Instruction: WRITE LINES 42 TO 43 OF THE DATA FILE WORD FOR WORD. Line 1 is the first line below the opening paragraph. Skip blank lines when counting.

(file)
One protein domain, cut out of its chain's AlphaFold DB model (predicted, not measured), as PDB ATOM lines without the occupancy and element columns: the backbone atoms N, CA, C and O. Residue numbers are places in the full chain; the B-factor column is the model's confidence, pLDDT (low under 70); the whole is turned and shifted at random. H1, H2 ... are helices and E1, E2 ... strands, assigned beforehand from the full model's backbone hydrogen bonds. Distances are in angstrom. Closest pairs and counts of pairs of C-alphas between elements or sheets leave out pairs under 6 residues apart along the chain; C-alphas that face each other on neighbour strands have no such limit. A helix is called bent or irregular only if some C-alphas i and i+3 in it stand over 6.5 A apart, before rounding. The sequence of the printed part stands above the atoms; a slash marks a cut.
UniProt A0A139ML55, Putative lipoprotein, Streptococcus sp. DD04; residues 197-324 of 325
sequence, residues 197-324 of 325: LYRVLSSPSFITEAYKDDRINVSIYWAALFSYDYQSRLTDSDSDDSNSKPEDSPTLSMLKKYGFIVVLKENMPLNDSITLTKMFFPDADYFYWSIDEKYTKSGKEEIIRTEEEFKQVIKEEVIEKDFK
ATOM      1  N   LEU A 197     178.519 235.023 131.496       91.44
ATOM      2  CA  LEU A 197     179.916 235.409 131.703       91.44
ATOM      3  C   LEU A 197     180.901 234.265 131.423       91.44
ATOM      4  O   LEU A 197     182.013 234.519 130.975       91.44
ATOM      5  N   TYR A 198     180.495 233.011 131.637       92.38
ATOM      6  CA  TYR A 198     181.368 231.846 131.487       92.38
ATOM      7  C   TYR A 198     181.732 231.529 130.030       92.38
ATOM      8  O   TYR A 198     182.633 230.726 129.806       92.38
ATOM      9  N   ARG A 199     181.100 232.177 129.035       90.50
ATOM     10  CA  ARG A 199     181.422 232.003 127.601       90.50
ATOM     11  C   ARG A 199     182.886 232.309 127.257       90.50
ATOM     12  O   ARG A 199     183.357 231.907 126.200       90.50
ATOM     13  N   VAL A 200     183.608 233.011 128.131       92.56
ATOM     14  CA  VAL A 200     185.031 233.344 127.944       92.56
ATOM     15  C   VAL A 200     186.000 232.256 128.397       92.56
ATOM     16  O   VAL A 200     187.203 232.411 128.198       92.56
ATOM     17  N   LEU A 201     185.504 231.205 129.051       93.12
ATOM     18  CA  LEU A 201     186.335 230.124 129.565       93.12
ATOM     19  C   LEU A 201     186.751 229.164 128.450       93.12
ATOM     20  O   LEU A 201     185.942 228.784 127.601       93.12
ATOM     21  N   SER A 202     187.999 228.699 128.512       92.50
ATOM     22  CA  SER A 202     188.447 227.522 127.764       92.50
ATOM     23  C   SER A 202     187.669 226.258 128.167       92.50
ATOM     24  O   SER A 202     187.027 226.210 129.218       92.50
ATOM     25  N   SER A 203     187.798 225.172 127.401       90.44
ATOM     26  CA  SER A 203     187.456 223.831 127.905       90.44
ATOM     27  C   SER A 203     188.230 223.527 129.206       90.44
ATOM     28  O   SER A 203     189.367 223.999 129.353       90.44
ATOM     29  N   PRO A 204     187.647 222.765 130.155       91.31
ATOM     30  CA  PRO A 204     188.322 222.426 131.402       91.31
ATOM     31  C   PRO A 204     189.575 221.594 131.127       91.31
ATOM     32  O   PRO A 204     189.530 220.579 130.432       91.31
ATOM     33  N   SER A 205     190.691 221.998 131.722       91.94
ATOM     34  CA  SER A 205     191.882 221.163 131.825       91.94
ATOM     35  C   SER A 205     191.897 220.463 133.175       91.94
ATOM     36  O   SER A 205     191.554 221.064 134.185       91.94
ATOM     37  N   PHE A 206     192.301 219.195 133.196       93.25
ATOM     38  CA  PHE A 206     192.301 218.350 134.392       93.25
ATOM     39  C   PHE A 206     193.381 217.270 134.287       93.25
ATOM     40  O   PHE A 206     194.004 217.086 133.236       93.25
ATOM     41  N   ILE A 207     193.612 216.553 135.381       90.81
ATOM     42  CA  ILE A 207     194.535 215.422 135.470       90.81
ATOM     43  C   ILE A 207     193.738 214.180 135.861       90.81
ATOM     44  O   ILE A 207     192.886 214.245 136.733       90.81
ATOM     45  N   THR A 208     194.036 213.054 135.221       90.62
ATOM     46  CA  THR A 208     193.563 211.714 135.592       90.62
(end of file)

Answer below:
ATOM     40  O   PHE A 206     194.004 217.086 133.236       93.25
ATOM     41  N   ILE A 207     193.612 216.553 135.381       90.81